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POPE, Judge.
Garnishment. Chatham Superior Court. Before Judge Gadsden.
This appeal arises from a garnishment filed by appellee on January 5, 1982 seeking enforcement of a judgment for child support as set forth in a divorce decree entered on December 28, 1978. Under the decree, appellee was awarded custody of the minor child of the parties and appellant was ordered to pay $30.00 per week as child support. Subsequently upon appellee's application, appellant was found in contempt for failure to pay such child support and was found to be in arrears on August 16, 1979 in the amount of $590.00. By order of August 17, 1979 appellant was ordered to purge himself of the contempt; this he failed to do.
In the interim, appellee remarried and her husband filed a petition to adopt the minor child which culminated in a final order of adoption on October 19, 1981. Pursuant to the adoption proceeding, appellant's parental rights were terminated based upon his failure to pay child support for twelve months immediately prior to the filing of the petition. As of the date of the final order of adoption, appellant's arrearages in child support plus attorney fees totaled $3,725.00.
On December 30, 1981 appellee filed this garnishment proceeding naming Union Camp Corporation as garnishee. Appellant filed a traverse to such garnishment which was denied by the trial court.
Appellant appeals from the order denying his traverse to the garnishment contending that the final order of adoption entered on October 19, 1981 extinguished his past and future obligations for payment of child support. This argument is based on the statute explaining the effect of a decree of adoption, OCGA 19-8-14 (Code Ann. 74-413), which provides in subsection (a)(1): "Except with respect to a spouse of the petitioner and relatives of the spouse, a decree of adoption relieves the natural parent(s) of the adopted individual of all parental rights and responsibilities and terminates all legal relationships between the adopted individual and his relatives, including his natural parent(s), so that the adopted individual thereafter is a stranger to his former relatives for all purposes, including inheritance and the interpretation or construction of documents, statutes, and instruments, whether executed before or after the adoption is decreed, which do not expressly include the individual by name or by some designation not based on a parent and child or blood relationship[.]" (Emphasis supplied.)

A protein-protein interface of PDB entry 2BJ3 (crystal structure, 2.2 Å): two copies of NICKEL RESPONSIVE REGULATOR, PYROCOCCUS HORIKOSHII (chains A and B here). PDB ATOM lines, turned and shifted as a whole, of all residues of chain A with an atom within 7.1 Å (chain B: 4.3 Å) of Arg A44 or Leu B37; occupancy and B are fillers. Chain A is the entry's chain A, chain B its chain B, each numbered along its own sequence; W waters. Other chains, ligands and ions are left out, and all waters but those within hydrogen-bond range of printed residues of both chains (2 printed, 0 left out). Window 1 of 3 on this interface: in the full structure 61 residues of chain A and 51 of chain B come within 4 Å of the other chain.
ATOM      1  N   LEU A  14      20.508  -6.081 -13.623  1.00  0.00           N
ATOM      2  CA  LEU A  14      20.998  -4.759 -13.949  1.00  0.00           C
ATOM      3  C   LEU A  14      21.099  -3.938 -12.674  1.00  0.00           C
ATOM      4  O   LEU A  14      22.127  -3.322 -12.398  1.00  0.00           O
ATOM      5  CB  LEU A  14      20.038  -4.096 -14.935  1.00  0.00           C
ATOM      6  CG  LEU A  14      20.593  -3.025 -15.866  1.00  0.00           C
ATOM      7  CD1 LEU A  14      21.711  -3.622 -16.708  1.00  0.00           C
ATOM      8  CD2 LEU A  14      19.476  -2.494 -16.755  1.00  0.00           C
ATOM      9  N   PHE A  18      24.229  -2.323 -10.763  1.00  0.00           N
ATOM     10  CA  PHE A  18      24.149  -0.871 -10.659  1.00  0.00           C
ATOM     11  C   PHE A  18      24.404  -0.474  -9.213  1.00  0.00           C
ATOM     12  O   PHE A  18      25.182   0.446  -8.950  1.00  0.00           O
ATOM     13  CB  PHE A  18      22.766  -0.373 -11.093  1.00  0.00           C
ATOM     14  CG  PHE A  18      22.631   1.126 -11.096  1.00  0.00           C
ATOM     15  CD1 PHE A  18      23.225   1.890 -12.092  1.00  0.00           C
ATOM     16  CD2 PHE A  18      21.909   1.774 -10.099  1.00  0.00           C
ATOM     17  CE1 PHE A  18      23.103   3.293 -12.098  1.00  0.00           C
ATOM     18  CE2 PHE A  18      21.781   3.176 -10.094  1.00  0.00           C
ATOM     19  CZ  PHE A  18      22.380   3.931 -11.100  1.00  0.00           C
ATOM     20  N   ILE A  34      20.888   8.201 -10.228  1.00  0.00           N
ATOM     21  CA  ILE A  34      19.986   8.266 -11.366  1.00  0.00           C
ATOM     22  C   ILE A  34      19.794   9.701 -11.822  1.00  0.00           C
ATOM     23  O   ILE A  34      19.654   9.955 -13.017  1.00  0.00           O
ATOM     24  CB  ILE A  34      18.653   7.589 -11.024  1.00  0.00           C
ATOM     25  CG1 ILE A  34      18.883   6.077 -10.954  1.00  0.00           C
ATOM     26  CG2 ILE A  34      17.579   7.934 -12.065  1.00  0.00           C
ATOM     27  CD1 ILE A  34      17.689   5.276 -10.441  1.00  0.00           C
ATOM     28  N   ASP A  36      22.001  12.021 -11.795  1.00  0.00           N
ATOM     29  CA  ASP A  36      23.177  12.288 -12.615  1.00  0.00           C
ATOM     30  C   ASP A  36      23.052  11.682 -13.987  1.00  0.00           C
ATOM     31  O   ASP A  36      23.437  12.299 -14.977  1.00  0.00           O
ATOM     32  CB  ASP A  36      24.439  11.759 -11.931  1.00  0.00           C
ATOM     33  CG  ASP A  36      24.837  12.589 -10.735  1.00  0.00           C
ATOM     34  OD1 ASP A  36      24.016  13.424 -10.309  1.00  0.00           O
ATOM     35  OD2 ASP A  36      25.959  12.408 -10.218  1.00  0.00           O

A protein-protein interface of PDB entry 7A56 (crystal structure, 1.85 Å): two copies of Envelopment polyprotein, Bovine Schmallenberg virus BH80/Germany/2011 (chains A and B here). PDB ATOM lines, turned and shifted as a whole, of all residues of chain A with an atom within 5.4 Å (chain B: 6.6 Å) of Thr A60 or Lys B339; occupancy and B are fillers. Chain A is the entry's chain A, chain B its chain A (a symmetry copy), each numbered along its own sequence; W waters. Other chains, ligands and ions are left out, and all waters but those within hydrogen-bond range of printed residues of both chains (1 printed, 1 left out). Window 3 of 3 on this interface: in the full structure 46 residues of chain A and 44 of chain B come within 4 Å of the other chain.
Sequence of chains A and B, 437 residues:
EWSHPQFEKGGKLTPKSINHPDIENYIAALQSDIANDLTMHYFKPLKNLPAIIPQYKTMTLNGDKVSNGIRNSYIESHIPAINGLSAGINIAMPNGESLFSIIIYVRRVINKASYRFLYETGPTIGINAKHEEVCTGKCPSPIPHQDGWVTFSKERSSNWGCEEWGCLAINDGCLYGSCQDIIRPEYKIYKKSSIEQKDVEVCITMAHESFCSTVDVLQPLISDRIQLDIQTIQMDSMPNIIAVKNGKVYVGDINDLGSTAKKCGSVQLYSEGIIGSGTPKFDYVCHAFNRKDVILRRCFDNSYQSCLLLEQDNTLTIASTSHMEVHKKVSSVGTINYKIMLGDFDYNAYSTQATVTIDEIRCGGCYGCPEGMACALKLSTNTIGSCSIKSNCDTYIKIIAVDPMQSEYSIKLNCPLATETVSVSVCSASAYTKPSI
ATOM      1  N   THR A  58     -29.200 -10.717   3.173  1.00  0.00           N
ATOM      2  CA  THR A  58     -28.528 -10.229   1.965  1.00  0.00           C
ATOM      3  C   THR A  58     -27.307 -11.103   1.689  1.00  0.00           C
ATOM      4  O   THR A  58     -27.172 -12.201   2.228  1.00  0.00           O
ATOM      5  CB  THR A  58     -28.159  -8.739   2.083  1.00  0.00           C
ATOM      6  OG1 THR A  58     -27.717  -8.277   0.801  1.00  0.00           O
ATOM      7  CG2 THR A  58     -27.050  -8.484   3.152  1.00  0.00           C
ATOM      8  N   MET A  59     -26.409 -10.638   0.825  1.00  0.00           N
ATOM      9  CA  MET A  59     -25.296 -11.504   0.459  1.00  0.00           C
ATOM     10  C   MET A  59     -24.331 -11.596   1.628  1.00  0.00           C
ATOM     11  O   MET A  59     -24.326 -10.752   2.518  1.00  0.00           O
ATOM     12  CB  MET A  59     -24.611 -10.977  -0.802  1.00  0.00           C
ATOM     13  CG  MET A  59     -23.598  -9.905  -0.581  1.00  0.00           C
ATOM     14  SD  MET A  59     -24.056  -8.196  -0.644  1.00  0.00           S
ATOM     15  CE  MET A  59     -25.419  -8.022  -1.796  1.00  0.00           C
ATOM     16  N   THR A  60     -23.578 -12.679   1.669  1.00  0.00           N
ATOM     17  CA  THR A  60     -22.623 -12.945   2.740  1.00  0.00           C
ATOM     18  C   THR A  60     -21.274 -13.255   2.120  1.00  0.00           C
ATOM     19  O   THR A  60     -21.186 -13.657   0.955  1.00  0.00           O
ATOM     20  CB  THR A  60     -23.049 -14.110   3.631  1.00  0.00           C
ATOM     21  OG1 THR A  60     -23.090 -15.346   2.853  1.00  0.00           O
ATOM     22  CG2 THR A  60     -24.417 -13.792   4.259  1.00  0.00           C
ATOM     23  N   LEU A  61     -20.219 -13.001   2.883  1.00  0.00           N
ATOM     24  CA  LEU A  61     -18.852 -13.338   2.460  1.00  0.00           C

We agree with the trial court that appellant's contention is correct regarding his responsibility to make child support payments after the date of the adoption order. We find the statute to be quite clear in relieving from future child support obligations the natural parent whose parental rights have been terminated pursuant to an adoption proceeding.
However, contrary to appellant's position, we also agree with the trial court that, while his responsibility for child support payments ended with the entry of the order of adoption, appellant's obligation was not so relieved for the arrearages in child support payments which accrued prior to the adoption. The accrued arrearages represent monies due pursuant to a valid judgment ordering payments for the support and benefit of the minor child. See Johnson v. Johnson, 233 Ga. 664 (212 SE2d 835) (1975). Therefore, while the adoption decree unquestionably operates prospectively to terminate appellant's obligation for the support of his natural child, we hold that it has no such retrospective operation. Such arrearages are still due and owing and have not been eradicated by the adoption decree. The trial court was, thus, correct in denying appellant's traverse to the garnishment filed to enforce payment of these funds.
Adam P. Cerbone, for appellee.
George M. Hubbard III, for appellant.
Thursday May 21 18:42 EDT

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